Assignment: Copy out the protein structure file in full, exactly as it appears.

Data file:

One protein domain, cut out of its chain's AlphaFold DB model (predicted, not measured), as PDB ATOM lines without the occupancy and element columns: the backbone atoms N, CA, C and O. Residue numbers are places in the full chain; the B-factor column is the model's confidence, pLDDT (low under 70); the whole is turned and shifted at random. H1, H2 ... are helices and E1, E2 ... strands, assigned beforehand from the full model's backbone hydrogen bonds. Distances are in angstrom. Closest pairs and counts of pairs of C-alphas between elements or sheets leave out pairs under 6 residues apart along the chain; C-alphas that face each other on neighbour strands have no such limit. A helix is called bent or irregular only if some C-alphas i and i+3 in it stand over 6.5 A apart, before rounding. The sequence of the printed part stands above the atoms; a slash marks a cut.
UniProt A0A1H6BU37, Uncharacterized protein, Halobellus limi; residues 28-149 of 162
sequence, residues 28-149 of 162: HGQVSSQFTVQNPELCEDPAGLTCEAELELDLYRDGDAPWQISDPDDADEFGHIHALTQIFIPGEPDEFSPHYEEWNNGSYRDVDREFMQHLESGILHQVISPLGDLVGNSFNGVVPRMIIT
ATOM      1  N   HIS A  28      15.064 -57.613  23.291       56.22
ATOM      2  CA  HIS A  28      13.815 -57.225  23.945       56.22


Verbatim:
One protein domain, cut out of its chain's AlphaFold DB model (predicted, not measured), as PDB ATOM lines without the occupancy and element columns: the backbone atoms N, CA, C and O. Residue numbers are places in the full chain; the B-factor column is the model's confidence, pLDDT (low under 70); the whole is turned and shifted at random. H1, H2 ... are helices and E1, E2 ... strands, assigned beforehand from the full model's backbone hydrogen bonds. Distances are in angstrom. Closest pairs and counts of pairs of C-alphas between elements or sheets leave out pairs under 6 residues apart along the chain; C-alphas that face each other on neighbour strands have no such limit. A helix is called bent or irregular only if some C-alphas i and i+3 in it stand over 6.5 A apart, before rounding. The sequence of the printed part stands above the atoms; a slash marks a cut.
UniProt A0A1H6BU37, Uncharacterized protein, Halobellus limi; residues 28-149 of 162
sequence, residues 28-149 of 162: HGQVSSQFTVQNPELCEDPAGLTCEAELELDLYRDGDAPWQISDPDDADEFGHIHALTQIFIPGEPDEFSPHYEEWNNGSYRDVDREFMQHLESGILHQVISPLGDLVGNSFNGVVPRMIIT
ATOM      1  N   HIS A  28      15.064 -57.613  23.291       56.22
ATOM      2  CA  HIS A  28      13.815 -57.225  23.945       56.22